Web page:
KINGSTON, R.I. – April 10, 2014 – Most people type with their fingers. Andrew Pilkington types with his nose, tapping out tough-guy dialogue for his award-winning films and videos.
Born with cerebral palsy, a neurological condition that keeps him from fully controlling his fingers, arms and legs, Andrew, has excelled in persistence during his four years at the University of Rhode Island.
In May, he’ll graduate with a bachelor’s degree in film media from the Harrington School of Communication and Media, where he honed his talent as a filmmaker. He hopes to find a job in his field and eventually go to graduate school. Hollywood could be his next stop.
“There’s no other place I’d rather be than on a set,” he says. “It’s just the best feeling in the world.”
Growing up in Wayland, Mass., Andrew was drawn to make-believe as a boy arranging his playmobil figures on the floor. “My whole room was covered with these little themes,” he says. “I couldn’t really set them up so I’d ask the person with me: ‘No, no, put it there.’ ” That was his introduction to directing.
“West Wing” and other TV series fascinated him, enough that his mother, Deborah Ciolfi, took him to the Sundance Film Festival in Utah in 2006 when he was a high school freshman. There he met the most famous towhead in the world, Robert Redford, the festival’s founder. The wiry kid with the big smile was hooked.
“When I got back I started writing sitcoms and stories,” he says. “I knew this is what I wanted to do with my life. I love creating characters. You control the story. You do whatever you want.”
A two-week screenwriting course at UCLA, where he lived on campus with his mom, sealed the deal. During high school, he worked for a cable station covering town sports, wrote and produced stories about teenagers, and started his own film production company, Ruby Andromeda Productions.
By the time he arrived at URI in 2010, he was a seasoned filmmaker. His plan was to study one year and transfer to another college, but he made so many friends he decided to stay. He joined clubs; he even coached an intramural volleyball team. “I like it here,” he says. “This is a great place.”
Over the years, he has produced an impressive body of work: videos about people with disabilities; Good Friday, a feature about deception and intrigue in student government that was filmed on campus; and Suburban Kings, a flick about kids and crime that won an honorable mention for screenwriting at the Los Angeles Movie Awards in 2011. The screenplays, each about 100 pages long, took three months to write.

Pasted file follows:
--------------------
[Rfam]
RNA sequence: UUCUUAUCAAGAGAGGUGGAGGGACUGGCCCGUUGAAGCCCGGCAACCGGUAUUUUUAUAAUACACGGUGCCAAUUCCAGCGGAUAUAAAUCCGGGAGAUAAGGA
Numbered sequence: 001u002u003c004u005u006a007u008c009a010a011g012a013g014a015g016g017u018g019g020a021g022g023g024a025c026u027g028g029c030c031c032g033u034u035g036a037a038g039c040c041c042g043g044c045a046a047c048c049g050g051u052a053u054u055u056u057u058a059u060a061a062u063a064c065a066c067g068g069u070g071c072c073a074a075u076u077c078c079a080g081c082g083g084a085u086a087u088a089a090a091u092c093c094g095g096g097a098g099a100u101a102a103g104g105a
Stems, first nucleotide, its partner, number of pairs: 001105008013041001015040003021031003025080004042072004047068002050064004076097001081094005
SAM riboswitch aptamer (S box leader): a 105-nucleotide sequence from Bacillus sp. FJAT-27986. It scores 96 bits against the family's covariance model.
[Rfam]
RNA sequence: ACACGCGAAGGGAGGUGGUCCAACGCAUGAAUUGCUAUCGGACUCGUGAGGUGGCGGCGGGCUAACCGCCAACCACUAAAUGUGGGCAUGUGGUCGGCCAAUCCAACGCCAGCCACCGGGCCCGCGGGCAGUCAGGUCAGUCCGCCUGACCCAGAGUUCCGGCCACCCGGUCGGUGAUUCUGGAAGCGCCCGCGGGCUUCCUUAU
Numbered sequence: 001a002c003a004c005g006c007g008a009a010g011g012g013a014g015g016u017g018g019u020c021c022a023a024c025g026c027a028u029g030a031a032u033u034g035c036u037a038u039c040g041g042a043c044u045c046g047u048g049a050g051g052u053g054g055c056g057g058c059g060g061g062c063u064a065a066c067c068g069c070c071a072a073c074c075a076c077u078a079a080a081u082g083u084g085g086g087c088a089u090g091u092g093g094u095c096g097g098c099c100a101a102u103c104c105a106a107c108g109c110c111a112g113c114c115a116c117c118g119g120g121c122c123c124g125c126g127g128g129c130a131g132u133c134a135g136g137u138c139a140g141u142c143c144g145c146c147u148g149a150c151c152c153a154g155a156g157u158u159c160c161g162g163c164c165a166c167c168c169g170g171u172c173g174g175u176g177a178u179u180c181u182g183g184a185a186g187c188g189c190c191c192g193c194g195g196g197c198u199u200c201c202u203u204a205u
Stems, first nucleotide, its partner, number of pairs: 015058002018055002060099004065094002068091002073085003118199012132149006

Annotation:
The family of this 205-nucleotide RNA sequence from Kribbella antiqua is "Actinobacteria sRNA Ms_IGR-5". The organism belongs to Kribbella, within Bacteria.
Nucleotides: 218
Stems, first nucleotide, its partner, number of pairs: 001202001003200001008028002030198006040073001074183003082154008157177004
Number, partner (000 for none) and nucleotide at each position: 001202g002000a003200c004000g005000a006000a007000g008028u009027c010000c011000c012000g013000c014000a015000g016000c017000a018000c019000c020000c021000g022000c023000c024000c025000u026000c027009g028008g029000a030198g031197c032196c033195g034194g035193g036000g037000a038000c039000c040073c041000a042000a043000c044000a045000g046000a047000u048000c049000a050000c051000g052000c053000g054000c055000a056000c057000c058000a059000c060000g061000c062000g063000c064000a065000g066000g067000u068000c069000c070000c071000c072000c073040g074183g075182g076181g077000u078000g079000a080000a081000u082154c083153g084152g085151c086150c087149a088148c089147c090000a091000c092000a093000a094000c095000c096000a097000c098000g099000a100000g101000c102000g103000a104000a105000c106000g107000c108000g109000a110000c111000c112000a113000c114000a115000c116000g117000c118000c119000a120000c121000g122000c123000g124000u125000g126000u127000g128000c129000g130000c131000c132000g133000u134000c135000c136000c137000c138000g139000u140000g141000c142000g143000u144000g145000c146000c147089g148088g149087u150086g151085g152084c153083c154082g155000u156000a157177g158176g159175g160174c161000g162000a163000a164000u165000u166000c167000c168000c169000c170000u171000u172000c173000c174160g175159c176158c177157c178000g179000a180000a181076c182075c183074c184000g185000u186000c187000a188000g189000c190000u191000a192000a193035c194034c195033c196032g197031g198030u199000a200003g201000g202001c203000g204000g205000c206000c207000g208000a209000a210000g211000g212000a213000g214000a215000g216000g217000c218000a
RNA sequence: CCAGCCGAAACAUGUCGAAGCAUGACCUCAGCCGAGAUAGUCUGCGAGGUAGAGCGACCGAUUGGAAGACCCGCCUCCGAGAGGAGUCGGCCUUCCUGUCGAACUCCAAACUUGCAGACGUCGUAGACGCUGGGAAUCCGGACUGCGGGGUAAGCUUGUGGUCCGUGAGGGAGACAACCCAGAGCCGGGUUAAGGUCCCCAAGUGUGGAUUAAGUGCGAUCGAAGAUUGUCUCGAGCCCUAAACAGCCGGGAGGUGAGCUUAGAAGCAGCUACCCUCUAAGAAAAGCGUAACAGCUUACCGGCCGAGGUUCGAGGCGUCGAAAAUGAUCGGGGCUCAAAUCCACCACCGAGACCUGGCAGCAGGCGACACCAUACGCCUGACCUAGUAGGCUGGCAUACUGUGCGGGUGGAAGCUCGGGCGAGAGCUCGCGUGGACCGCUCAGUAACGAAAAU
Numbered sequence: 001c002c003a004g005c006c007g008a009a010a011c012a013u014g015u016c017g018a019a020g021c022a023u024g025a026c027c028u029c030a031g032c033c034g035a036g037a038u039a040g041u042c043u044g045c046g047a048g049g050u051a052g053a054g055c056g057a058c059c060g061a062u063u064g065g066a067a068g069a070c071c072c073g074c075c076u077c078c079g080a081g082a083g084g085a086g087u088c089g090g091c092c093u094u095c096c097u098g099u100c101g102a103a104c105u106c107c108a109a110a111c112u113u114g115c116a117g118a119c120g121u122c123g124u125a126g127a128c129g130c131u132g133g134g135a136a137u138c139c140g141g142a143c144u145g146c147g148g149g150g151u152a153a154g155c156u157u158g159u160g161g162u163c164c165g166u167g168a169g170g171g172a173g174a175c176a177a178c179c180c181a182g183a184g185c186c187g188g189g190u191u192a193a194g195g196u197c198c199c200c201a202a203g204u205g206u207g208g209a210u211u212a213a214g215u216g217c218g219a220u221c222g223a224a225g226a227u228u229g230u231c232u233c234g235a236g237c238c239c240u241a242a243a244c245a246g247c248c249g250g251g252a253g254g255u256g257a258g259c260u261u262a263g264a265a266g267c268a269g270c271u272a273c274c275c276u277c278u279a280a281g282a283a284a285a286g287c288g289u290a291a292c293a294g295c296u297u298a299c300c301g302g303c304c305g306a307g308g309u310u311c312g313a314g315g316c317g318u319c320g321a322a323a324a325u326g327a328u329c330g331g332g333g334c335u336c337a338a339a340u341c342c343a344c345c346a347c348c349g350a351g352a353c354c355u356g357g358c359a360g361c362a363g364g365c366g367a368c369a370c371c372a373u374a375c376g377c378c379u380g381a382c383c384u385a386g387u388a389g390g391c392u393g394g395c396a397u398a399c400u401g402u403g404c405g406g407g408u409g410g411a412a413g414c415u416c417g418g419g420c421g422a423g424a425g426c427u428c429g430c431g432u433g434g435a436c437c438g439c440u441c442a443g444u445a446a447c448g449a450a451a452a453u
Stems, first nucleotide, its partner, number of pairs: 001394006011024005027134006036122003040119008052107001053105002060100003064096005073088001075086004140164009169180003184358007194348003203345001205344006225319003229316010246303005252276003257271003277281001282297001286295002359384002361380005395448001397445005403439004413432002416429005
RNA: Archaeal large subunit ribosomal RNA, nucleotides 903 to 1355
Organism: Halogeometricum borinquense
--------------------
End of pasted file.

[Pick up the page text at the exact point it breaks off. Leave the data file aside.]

The Suburban banter is rough, with a heavy dose of Andrew’s dark humor. “I love making people laugh,” he says. “Even in my dramas I want jokes all the time.” The film resonates with Scorsese touches: guns, drugs, fistfights, a slew of swears, and secret meetings in cavernous warehouses. Filming took place in Andrew’s hometown, once near a baseball field. The humor of shooting bad-guy scenes near wholesome ballplayers was not lost on him. “We were off to a good start,” he says, with a chuckle.
Technological advances have enabled Andrew to make movies, and he’s grateful for that. He edits by pressing his right foot, mostly his toes, on a joystick on the floor, and he writes by gently tapping computer keys with his nose. He is a swift and decisive typist who rarely uses the delete key. “I can bang out five pages in 20 minutes,” he says. A camera crew does his filming as he directs, with glee and confidence, from a wheelchair.
“What’s great about this simple technology is it gives people with disabilities an opportunity to compete in today’s work force and completely assimilate into today’s society,” he says. “It really breaks down that wall. They have productive lives to contribute to society. I’m very thankful for that.”
Robert Leuci, a URI English professor who has taught Andrew for the last three years, says he’s a gifted writer and “one of the most inspirational people I’ve ever met.” Self-pity is not in the 22-year-old’s lexicon.
“I’ve never heard him say anything bad about anyone,” Leuci says. “He handles his life with such aplomb, with such dignity. He’s sensitive and incredibly gentle. He’s just an amazing human being. He can do any job. Really, anything.”
During his years at URI, Andrew has lived independently in a residence hall with the help of aides, who come in the morning and afternoon to help him eat and dress. The rest of the time he’s on his own.
“When I go to class I’m alone, and I do my own school work,” he says. “I go so fast. I get to where I need to go. I don’t want to wait about and waste time.”
He also doesn’t waste time dwelling on fate. He has never let his condition get in the way of leading the good life – in and out of the editing room. “I always tell people that you can’t expect the world to adapt to you,” he says. “You have to adapt to the world.”
Photo above: Andrew Pilkington, 22, of Wayland, Mass., a senior at the University of Rhode Island who is majoring in film media and is looking for a job in his field, possibly making promotional videos. “My disability does not limit my ability to perform in the work place,” he says. “I can accomplish any task on a computer and I can travel anywhere that requires me to be there. When I get a deadline, I complete a task with the same efficiency as anyone else, if not better. I’m not afraid to put the extra work in when something is not to my satisfaction.”